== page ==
On August 20, in occasion of the "5th International Workshop on Nucleon Structure at Large Bjorken x", organized at the Orthodox Academy of Crete, I had the pleasure to accompany at the piano my wife, the soprano Kalliopi Petrou, for a concert offered to the participants to the workshop by the organizers.

First discovered in 1947 by Bedouin shepherds looking for a lost sheep, the ancient Hebrew texts now known as the Dead Sea Scrolls are some of the most well-preserved ancient written materials ever found.

And among the roughly 900 full or partial scrolls found in the years since that first discovery, the best preserved is the Temple Scroll, at almost 25 feet also among the longest. It is the best-preserved even though its material is the thinnest of all of them (one-tenth of a millimeter, or roughly 1/250th of an inch thick). It also has the clearest, whitest writing surface of all the scrolls. 

In 1227, Genghis Khan, the founder of the Mongol Empire, died, leaving 129,000 soldiers to carry on his war of conquest. But they didn't do it in one unit, his sons and brothers were all given troops. One of the deceased sons, Jochi, had a son named Batu, and after all of his uncles died as well, Batu, founder of the Golden Horde in the western part of the empire, became the most feared Mongol of his generation.
String Theory, stem cells, epigenetics, antioxidants, they've all been important basic research that got exaggerated beyond recognition, which got media attention, which got people rushing into the fields and led to even more papers making increasingly cosmic claims until the public stopped believing any of the hype, which is where they should have been all along.

Make way for the microbiome. What was once a goofy yogurt claim - as if your trillions of bacteria were going to be impacted by a half cup of overpriced dairy goop - became mainstream supplement gold.
Implanted brain electrodes can help alleviate symptoms of tremors like with Parkinson's disease but current probes face limitations due to their size and inflexibility.

Neurotechnology may be on the verge of a major renaissance and mesh electronics could lead to a way to design personalized electronic treatment for just about anything related to the brain.
Emily E. Petersen, MD; Nicole L. Davis, PhD; David Goodman, PhD; et al. have produced a report on racial disparities in pregnancy-related deaths between 2007 and 2016.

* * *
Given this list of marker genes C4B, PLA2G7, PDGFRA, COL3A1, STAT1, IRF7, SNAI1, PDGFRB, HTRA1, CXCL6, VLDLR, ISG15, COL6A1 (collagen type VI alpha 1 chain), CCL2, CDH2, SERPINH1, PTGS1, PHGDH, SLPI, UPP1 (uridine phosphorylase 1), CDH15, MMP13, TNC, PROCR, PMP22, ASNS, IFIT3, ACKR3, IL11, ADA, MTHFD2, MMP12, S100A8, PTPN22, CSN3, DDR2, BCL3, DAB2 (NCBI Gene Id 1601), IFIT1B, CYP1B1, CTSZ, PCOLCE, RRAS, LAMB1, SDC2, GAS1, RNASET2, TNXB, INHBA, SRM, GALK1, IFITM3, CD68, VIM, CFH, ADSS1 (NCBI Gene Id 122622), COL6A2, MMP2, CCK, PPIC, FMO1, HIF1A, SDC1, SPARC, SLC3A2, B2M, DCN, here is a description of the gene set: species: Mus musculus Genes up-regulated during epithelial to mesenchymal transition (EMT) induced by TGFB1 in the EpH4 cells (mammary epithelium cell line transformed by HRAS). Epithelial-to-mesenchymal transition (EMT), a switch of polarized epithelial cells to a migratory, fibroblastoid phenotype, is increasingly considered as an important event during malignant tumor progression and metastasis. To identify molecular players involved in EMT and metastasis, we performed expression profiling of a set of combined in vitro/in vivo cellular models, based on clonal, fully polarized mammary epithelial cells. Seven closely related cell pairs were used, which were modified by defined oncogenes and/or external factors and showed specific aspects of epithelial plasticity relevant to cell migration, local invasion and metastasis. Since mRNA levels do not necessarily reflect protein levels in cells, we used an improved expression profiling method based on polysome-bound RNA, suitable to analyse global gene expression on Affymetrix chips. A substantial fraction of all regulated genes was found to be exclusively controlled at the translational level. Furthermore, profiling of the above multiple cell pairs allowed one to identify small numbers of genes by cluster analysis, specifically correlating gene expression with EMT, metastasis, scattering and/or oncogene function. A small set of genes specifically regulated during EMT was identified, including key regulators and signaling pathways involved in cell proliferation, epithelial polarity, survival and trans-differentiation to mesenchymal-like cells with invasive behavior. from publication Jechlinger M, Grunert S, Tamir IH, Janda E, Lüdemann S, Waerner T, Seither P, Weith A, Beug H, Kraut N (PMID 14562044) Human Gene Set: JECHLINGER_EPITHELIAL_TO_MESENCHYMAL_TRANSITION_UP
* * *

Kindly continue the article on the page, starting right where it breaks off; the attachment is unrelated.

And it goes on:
The sample is small, only about 700 women die of pregnancy or its complications each year, and that is out of 6,000,000 pregnancies, so it is hard to draw conclusions but data from CDC’s Pregnancy Mortality Surveillance System (PMSS) for 2007–2016 find that black and American Indian/Alaska Native women had significantly more pregnancy-related deaths per 100,000 births than did white, Hispanic, and Asian/Pacific Islander women. 
Two statistical analyses looked at common disease incidence, hospitalization and death, plus modifiable cardiovascular risk factors in middle-aged adults across 21 High-Income, Middle-Income, and Low-Income Countries and found that cancer is now the leading cause of death in wealthier countries.

That's a good thing. It means cardiovascular deaths are in decline, which means greater longevity. The number one risk factor for cancer is instead age.
Scientists believe two large holes in the roof of a T. rex's skull, called the dorsotemporal fenestra, were filled with muscles that assist with jaw movements. 

But Casey Holliday, a professor of anatomy at University of Missouri-Columbia, didn't think that made much sense. "It's really weird for a muscle to come up from the jaw, make a 90-degree turn, and go along the roof of the skull. Yet, we now have a lot of compelling evidence for blood vessels in this area, based on our work with alligators and other reptiles."

Though "medical" marijuana has long been available to much of the public, to the medical community it's been a joke. For example, over 60 percent of pain patients are older women, but the majority of medical marijuana users who got it for pain were young men. It's a nice non-specific system on a subjective scale so it became an easy route to get legal access to a drug.

And it is a drug, it does things to receptors, but what they are really accomplishing is unclear.
Humanities academics have so long signaled toward progressivism - even when progressives were eugenicists - that it is harm to imagine that they wouldn't become more inclusive without having it called out, but perhaps that is the nature of truly lacking inclusivity. 

You don't know you are missing something if everyone tells you that you're not. Like intolerance for plagiarism.